In Praise of 20/200 Vision

What kind of friends do friends become
When a blind eye turns on the damage done?
What kind of friend could I become?
What kind of friend am I?

Mark Heard, “What Kind of Friend,” from Second Hand (1992)

Dearest Rachel –

There’s a story about the great Admiral Nelson, who, during the Battle of Copenhagen in 1801, was ordered to fall back, along with his command. The order being conveyed by flag codes on a signal ship, the Admiral was handed his telescope to read his instructions. However, believing he could press his advantage, he brought the glass up to the eye he had lost early in his naval career, and said. “I have a right to be blind sometimes; I really do not see the signal,” and carried on, winning the day. While the phrase existed before, this truly codified the concept of “turning a blind eye” to something.

There is something to be said for the concept, and we had that going for us.

I wish that I was beautiful, or that you were halfway blind.
I wish I weren’t so gol-durned fat, I wish that you were mine.

Harry Chapin, “A Better Place To Be”

Sometimes, quite literally. Particularly in the bath or the bedroom, where glasses got in the way, we simply could not see each other clearly, as painfully nearsighted as both of us were. And while that might be a hindrance in any other situation or location, in those places, it was a positive boon, as our physical shortcomings were set aside, because we simply could not see them clearly.

I mean, let’s face it, you were no Barbie, and I was no Ken.

And you knew that from the start, when we were exchanging letters and mix tapes.

Although he may not be the man
Some girls think of as handsome
To my heart he carries the key

George & Ira Gershwin, “Someone To Watch Over Me”

Granted, in your letter at the time, I think you focused on the description of yourself as the “little lost lamb,” as you informed me that was what your name translated to. To which I responded by warning you of certain… wolfish… tendencies within me. Look, sweetheart, it’s all in my name, as any British lout would be more than happy to explain.

And for whatever reason, you chose to turn a blind eye to that, as well. Indeed, you actually embraced it, quite literally. And while you might well have been happier more often than not with a good backrub – which I was more than happy to provide as needed (and I do worry that I’m falling out of practice these days) – it was rarely something you outright refused. In fact, you would occasionally walk in on me, asking if I might want… anything.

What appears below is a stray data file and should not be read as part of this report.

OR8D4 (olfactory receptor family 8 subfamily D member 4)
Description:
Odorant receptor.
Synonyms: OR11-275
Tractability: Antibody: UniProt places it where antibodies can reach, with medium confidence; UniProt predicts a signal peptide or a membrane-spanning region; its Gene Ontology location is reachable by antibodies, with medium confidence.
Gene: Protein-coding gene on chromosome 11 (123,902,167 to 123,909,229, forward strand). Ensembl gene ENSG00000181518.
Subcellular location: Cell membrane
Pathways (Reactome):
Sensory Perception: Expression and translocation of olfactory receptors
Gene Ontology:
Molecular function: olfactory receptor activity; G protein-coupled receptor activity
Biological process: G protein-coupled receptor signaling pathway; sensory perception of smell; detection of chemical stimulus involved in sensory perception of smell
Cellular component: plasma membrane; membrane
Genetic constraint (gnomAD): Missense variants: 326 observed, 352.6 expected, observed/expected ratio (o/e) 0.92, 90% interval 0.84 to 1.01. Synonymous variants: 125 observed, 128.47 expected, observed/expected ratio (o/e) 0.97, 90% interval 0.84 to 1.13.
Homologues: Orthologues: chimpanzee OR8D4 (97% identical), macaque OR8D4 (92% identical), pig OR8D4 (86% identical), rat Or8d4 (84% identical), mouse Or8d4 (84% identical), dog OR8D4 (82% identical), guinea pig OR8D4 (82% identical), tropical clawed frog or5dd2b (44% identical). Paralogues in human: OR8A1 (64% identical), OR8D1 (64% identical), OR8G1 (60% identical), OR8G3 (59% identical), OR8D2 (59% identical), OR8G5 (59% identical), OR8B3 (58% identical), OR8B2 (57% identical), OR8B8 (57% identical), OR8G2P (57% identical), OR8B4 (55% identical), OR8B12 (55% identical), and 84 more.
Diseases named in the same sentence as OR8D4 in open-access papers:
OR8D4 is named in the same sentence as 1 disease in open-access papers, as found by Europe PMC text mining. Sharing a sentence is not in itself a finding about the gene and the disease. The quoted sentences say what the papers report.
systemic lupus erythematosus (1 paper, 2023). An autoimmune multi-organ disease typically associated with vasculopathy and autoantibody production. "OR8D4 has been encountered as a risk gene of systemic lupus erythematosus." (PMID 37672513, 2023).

Have I mentioned lately how much I miss you?

Of course, I turned a blind eye to plenty as well. To be painfully honest, these past few months of cleaning out the house have shown me just how much I had ignored for the sake of harmony in the home.

But there’s no two ways about it, honey. It was all worth it. I’ve said before I’d spent a hundred more years amongst that series of piles, were I able to have you by my side throughout it all. See, we mutually agreed to set aside any issues we had with each other. Maybe we didn’t spell it all out in writing at any point in time, but the tacit agreement was still there. You saw me at my worst – and I at yours – and were content with your lot, as was I. What more could either of us ask for?

And so we indulged ourselves, and allowed each other indulgences in turn, because after all, what did we have to prove to each other? And for that matter, what right had we to prevent the other from enjoying something when we would not refuse ourselves of something similar? And to add to that, we discovered numerous times the special joy in actually sharing each other’s guilty pleasures, be it anime, sci-fi, travel, food, or… other appetites. Each of us adding to our own list of delights even as we sampled those the other favored.

That was the beauty and the joy of our marriage – and if you ask me, it should likely apply fairly well to any marriage. Enjoy everything, and turn a blind eye to each other’s shortcomings. After all, neither of us was perfect, and so we have no right to demand – or even expect – perfection in a partner in turn. Sure, we’re supposed to be striving for constant improvement – and our partner is supposed to encourage, if not travel along with, us on that path – but there are things that can’t necessarily be improved, and others that do no harm by their existence. Ignore those you can, indulge those you must… and commit it all to God for the strength to do so, when necessary.

Right, honey?

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I am Rachel's husband. Was. I'm still trying to deal with it. I probably always will be.

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